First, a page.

AP: There are many US and UK businesses that are struggling every year, but we have had a dramatic growth in Australia and this growth stems from threefold strategic sourcing pillars. What distinguishes us is that we are private label sourcing business. About 80 per cent of what we sell at Kmart is sourced through the company’s own sourcing business, and this sourcing includes all the private labels. Most other businesses have their private label sourcing amounting to about 40 per cent only. For Target, this number is at 55 per cent, because it is more upmarket and includes a few brands as well. The second aspect is that Kmart Australia does not source locally, it all comes from the KAS Group which is why the volumes are so high,so the business is very disciplined and deals with the top sourcing hubs globally. We have very few local suppliers. The final attribute is the overall scale and decision-making monopoly of the sourcing vertical which is so substantial, that it actually sizes up to that of any US retailer in the mid-segment.
AR: Buyers have many orders today for the Indian market, but too tight pricing is making the buyers venture out of the country. What is your take on this?
AP: Well for Kmart, the challenges we see in India centre mostly around fabric. There are high quality fabrics when it comes to the mass market, but there are very few competitive fabric mills. Indian garment vendors tend to play the margin game and do not seem to be aggressive when it comes to pricing in spite of the fact that Indian rupee has depreciated dramatically over the last 1-2 years. The model of sourcing fabric from China and bringing it to Delhi doesn’t really work. Then the 5 per cent import duty is another constraint. However, things have been changing, in fact, Tirupur is one of our largest suppliers for knits. Indian business is growing, as it was about US $ 40 million last year, one of the biggest numbers.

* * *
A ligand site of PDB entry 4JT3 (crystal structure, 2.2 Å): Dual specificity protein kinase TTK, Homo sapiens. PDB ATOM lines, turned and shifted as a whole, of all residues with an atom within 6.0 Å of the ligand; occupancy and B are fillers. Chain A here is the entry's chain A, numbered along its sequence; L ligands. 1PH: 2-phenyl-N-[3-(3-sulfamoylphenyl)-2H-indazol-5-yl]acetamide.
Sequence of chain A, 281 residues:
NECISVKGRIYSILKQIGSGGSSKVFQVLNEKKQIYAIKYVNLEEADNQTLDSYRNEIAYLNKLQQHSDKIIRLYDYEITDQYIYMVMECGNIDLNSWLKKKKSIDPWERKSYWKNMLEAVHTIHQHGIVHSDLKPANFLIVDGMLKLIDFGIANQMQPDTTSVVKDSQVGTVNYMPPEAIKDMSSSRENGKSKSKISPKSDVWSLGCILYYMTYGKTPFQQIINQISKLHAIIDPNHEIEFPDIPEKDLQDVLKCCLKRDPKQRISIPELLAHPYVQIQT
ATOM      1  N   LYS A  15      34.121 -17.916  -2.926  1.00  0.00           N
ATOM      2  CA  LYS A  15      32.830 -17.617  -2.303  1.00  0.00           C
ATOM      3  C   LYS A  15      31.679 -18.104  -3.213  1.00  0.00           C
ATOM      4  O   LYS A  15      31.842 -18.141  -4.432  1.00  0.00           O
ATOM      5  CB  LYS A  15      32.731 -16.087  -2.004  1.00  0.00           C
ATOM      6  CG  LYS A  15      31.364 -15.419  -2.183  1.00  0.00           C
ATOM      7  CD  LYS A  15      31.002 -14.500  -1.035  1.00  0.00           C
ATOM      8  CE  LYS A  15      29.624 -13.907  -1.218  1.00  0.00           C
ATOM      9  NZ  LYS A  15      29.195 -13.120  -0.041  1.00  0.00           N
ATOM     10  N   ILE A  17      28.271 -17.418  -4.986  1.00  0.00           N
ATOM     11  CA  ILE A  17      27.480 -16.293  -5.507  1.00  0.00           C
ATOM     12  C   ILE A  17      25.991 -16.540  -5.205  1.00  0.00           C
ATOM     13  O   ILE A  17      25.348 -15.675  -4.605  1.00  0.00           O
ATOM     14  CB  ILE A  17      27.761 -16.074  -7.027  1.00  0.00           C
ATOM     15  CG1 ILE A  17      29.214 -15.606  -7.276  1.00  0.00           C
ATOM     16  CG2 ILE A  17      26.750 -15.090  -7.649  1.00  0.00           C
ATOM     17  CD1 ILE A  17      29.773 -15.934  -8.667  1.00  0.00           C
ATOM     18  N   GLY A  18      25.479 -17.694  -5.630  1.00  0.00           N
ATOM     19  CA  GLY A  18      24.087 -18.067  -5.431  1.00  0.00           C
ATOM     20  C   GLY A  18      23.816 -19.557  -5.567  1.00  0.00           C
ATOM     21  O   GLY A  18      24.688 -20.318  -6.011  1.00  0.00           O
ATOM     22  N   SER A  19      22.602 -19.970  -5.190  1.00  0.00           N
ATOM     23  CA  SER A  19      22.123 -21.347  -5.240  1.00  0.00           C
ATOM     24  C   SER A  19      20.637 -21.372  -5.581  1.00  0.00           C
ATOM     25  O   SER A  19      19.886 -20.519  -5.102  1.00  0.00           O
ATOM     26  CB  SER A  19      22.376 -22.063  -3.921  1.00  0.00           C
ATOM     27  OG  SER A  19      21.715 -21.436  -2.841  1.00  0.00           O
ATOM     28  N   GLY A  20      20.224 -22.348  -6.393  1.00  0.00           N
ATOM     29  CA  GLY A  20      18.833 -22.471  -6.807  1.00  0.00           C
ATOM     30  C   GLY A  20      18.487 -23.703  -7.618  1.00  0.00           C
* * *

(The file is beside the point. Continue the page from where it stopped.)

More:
Meanwhile, Target Australia has low sourcing volumes from India although this is something that may change over time. Target has elevated style, quality and fashion requirements and there may be Indian suppliers who are well placed to cater to these needs. We are planning to expand Target’s business in India, as the product quality and language is compatible with the strengths of Indian vendors.
AR: A product assortment of a number this big entails a network of exceptionally well-performing and coordinated vendors. How big is this network and what do you look for in these vendors?
AP: KGA works with approximately 900 vendors who are vertical suppliers and about 1,500 factories across both KAS and TAS, and we provide our suppliers the flexibility to work with their own sources for fabric in most cases. Our core mantra before choosing a vendor is to see if our suppliers share our values on integrity, sustainability and adopt an ethical approach to doing business. As an organisation, we are focussed on ensuring that we behave in a responsible manner and do right to the planet and the communities we do business in. We consider the suppliers as our long-time partners, and thus, we expect them to have an open, honest and transparent mindset while dealing with us.
Of course, the commercial expectations of best cost, quality and lead-time are there, but to build long-term sustainable relationships, they must be willing to invest in continuous improvement programmes and strive to be better with each passing day. KGA has very stringent ethical sourcing and factory compliance requirements. In order to become a registered supplier with KGA, every manufacturing facility needs to undergo and pass our Ethical Sourcing Audit and Technical Audit.
AR: In your opinion, do India and Bangladesh complement one another or compete with each other when it comes to product categories and eventually, pricing?